Eleanor Merritt, a do-gooding American family-planning worker, was drawn to Kenya to improve the lot of the poor. Unnervingly, she finds herself falling in love with the beguiling Calvin Piper despite, or perhaps because of, his misanthropic theories about population control and the future of the human race. Surely, Calvin whispers seductively in Eleanor’s ear, if the poor are a responsibility they are also an imposition. Set against the vivid backdrop of shambolic modern-day Africa – a continent now primarily populated with wildlife of the two-legged sort – Lionel Shriver’s Game Control is a wry, grimly comic tale of bad ideas and good intentions. With a deft, droll touch, Shriver highlights the hypocrisy of lofty intellectuals who would “save” humanity but who don’t like people. “Shriver steers her plot through some truly outrageous arguments. But her work is all the more valuable for its flagrant defiance of political correctness...The controversy that consumes [the story] is compelling.” – The Times (London) “A sardonic, sexy, salutary novel about, of all things, population control.” – New Scientist
"synopsis" may belong to another edition of this title.
Lionel Shriver's books include The Post-Birthday World, Game Control, and the Orange Prize-winning We Need to Talk About Kevin. She writes frequently for the Wall Street Journal, The Guardian, and The Independent. She lives in London.From AudioFile:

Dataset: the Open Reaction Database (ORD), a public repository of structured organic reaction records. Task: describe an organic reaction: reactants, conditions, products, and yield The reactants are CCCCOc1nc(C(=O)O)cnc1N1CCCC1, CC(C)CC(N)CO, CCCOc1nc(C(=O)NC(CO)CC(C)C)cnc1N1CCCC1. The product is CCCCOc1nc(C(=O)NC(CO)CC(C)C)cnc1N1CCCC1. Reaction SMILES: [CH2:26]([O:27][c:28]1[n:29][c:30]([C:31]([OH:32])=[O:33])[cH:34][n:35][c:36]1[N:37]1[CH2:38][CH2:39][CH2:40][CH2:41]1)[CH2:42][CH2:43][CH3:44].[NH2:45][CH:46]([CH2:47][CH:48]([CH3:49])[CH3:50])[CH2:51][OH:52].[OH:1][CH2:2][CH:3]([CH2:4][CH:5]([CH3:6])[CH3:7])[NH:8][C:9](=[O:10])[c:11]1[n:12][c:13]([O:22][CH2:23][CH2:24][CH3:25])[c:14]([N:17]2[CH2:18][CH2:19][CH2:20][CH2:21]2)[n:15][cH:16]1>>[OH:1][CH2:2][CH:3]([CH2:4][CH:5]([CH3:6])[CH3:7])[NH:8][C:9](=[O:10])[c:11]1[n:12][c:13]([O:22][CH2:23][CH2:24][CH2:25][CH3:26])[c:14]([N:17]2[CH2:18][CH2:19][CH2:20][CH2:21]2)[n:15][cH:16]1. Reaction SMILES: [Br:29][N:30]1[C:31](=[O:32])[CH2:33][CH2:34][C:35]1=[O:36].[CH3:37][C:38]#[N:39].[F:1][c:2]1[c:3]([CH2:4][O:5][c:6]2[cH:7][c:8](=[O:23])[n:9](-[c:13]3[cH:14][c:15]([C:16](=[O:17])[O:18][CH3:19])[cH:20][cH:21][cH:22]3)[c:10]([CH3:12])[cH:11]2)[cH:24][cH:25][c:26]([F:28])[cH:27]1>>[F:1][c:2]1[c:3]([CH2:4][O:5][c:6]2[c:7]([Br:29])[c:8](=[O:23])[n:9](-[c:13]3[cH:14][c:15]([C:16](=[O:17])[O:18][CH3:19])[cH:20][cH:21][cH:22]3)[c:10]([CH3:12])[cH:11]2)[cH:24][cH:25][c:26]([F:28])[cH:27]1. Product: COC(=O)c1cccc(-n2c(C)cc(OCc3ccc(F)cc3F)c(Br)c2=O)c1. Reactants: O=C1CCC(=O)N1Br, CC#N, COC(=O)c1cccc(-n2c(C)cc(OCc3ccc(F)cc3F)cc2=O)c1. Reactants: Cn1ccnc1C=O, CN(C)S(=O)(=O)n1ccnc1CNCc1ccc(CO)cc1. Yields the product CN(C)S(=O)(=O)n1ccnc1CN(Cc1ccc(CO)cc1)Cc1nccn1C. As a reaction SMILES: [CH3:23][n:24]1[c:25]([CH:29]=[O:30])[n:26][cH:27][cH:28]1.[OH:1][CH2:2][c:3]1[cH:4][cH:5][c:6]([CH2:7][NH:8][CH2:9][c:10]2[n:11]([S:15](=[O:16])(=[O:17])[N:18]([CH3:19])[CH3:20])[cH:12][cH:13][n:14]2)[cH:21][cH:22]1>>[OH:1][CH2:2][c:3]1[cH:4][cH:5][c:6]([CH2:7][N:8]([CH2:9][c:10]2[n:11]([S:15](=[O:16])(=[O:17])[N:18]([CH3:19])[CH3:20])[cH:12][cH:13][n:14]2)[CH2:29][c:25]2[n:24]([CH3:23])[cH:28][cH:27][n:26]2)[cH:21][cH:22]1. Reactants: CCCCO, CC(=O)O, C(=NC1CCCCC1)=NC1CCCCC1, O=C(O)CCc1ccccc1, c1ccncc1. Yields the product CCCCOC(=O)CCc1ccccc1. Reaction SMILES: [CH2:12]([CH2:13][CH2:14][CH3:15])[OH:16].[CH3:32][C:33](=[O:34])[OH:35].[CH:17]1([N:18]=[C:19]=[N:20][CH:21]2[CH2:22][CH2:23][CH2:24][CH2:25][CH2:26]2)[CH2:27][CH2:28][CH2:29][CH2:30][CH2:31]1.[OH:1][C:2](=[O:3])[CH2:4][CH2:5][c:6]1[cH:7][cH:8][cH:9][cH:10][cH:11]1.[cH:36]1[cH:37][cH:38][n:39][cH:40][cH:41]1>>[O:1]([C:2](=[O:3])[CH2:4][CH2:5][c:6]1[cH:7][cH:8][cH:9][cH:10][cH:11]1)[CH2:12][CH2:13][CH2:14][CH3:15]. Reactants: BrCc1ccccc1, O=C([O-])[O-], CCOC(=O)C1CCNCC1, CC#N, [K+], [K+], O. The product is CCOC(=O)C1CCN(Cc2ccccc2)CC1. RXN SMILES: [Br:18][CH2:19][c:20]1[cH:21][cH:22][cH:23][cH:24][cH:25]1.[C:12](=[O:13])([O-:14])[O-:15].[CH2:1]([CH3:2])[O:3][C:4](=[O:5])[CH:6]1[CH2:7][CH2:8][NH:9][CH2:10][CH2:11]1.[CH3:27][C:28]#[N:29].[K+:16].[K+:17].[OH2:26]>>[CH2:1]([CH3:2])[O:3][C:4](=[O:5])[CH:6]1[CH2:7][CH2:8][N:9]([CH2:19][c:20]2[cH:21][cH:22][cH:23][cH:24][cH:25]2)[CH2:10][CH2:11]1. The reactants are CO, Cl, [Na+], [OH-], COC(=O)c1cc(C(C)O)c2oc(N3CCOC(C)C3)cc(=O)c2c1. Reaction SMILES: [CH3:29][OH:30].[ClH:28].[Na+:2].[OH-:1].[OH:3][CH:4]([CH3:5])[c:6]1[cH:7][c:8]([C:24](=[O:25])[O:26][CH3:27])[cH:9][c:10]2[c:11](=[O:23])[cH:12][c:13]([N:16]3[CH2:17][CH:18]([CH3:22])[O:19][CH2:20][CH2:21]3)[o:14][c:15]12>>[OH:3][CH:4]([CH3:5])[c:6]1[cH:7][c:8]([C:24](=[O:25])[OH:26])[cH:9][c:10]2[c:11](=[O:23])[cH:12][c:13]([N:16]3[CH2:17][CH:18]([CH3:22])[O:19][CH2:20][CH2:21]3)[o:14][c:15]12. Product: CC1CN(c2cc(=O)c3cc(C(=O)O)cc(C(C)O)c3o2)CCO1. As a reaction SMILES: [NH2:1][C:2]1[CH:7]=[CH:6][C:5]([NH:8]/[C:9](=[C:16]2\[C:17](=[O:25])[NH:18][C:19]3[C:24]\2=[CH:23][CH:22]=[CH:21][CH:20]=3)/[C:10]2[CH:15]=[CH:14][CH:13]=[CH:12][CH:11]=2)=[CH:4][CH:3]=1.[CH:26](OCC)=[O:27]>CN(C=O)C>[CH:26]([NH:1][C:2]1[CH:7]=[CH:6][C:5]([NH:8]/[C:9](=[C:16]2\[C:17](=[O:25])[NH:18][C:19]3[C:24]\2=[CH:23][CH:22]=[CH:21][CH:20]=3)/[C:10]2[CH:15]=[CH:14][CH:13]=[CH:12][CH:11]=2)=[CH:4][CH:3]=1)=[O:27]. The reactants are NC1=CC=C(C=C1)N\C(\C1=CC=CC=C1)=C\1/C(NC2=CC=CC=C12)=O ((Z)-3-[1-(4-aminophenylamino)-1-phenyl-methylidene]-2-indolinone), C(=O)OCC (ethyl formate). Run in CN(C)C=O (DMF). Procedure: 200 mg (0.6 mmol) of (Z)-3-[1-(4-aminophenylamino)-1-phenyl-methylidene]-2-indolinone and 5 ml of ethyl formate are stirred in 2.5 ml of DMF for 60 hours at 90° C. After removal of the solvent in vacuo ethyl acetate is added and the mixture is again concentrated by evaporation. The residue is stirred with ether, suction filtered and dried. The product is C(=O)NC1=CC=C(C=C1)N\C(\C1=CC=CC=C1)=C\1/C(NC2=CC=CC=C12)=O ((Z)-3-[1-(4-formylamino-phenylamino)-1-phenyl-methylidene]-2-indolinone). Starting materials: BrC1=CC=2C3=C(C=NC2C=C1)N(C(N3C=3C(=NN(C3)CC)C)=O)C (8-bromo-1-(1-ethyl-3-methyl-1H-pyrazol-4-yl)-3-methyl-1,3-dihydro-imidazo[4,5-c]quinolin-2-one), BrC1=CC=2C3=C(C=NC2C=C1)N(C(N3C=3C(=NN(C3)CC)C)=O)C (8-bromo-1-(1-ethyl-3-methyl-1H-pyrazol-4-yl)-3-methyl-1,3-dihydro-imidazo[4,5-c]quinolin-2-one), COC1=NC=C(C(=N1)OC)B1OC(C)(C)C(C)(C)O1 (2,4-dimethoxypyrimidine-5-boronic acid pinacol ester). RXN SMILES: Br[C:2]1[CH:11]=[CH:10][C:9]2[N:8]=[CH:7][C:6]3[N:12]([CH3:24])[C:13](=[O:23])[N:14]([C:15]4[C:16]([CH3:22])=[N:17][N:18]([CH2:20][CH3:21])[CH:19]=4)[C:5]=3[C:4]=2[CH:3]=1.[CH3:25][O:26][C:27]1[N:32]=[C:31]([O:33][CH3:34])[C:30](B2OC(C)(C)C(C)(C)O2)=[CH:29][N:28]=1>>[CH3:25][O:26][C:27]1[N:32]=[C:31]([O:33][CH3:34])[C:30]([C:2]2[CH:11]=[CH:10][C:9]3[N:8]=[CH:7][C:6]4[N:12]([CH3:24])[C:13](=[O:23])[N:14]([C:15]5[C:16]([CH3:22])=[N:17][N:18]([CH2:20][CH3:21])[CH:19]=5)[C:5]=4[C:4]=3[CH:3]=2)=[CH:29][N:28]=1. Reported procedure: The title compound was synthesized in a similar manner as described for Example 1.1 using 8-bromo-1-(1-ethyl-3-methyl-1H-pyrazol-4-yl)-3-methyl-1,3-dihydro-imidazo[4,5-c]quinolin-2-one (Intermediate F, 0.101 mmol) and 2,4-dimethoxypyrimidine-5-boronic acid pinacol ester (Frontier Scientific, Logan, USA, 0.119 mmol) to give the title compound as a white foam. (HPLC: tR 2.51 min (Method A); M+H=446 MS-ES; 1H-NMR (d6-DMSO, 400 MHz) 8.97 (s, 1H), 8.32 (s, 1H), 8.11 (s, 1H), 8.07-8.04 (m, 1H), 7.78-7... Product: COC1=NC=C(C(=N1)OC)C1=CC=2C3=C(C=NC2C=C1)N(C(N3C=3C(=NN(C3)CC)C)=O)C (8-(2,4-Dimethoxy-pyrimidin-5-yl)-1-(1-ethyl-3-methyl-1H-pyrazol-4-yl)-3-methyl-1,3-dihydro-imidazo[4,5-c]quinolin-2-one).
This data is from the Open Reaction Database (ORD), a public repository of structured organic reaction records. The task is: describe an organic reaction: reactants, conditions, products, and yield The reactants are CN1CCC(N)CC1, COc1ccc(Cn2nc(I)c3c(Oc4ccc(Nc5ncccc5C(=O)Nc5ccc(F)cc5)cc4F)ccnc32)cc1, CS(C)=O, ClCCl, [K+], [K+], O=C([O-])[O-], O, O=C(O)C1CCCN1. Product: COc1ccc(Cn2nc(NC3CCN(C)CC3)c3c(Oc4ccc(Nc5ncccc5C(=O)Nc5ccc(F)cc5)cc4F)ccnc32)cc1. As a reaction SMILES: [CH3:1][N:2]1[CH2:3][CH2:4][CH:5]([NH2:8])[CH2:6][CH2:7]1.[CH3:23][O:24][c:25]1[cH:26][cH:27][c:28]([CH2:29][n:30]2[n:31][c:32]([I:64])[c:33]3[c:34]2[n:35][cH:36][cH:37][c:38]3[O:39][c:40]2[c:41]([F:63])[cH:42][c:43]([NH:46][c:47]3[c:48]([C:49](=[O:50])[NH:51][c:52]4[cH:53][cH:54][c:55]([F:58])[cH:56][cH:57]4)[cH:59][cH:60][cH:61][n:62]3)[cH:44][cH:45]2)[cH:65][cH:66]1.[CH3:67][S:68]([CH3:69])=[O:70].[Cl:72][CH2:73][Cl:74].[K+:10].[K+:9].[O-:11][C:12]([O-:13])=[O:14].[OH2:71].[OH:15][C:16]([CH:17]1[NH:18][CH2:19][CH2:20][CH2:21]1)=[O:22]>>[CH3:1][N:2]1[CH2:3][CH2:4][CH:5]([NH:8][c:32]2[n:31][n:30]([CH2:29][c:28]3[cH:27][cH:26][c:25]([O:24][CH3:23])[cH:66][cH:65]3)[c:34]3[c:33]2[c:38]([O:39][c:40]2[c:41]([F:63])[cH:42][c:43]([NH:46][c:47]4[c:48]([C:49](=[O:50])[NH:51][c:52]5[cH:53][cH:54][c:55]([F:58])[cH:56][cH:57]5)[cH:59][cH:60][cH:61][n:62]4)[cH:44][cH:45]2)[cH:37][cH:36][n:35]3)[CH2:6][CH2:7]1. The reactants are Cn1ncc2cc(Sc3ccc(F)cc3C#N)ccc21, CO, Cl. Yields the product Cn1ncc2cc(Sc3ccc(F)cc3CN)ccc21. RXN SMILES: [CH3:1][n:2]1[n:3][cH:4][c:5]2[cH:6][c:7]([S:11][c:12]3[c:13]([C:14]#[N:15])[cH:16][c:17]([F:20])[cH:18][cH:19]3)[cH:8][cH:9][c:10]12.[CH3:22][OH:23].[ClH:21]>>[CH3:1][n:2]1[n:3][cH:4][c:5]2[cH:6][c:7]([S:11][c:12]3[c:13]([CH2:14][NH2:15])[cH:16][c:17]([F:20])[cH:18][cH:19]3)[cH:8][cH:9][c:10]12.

In Nairobi, Eleanor Merritt works for a family planning group and becomes enmeshed with some zanies with a bizarre plan for saving the planet from overpopulation by killing two billion people. Author Lionel Shriver intends this to be a comic novel, but that's not what Laural Merlington delivers. Rather, her utterly serious tone misses the comedy of the absurd, instead emphasizing the zealotry of the various factions involved. Eleanor's wavering devotion to Calvin, the architect of the plot, comes through, and some of the minor characters, like Panga, Calvin's ghost lover, are well portrayed, as is the plight of Africa's destitute. Overall, the novel comes across as a diatribe on population control--conscientiously read. J.B.G. © AudioFile 2009, Portland, Maine
"About this title" may belong to another edition of this title.
Book Description Harper Collins, 2009. Paperback. Book Condition: New. book. Bookseller Inventory # 7271123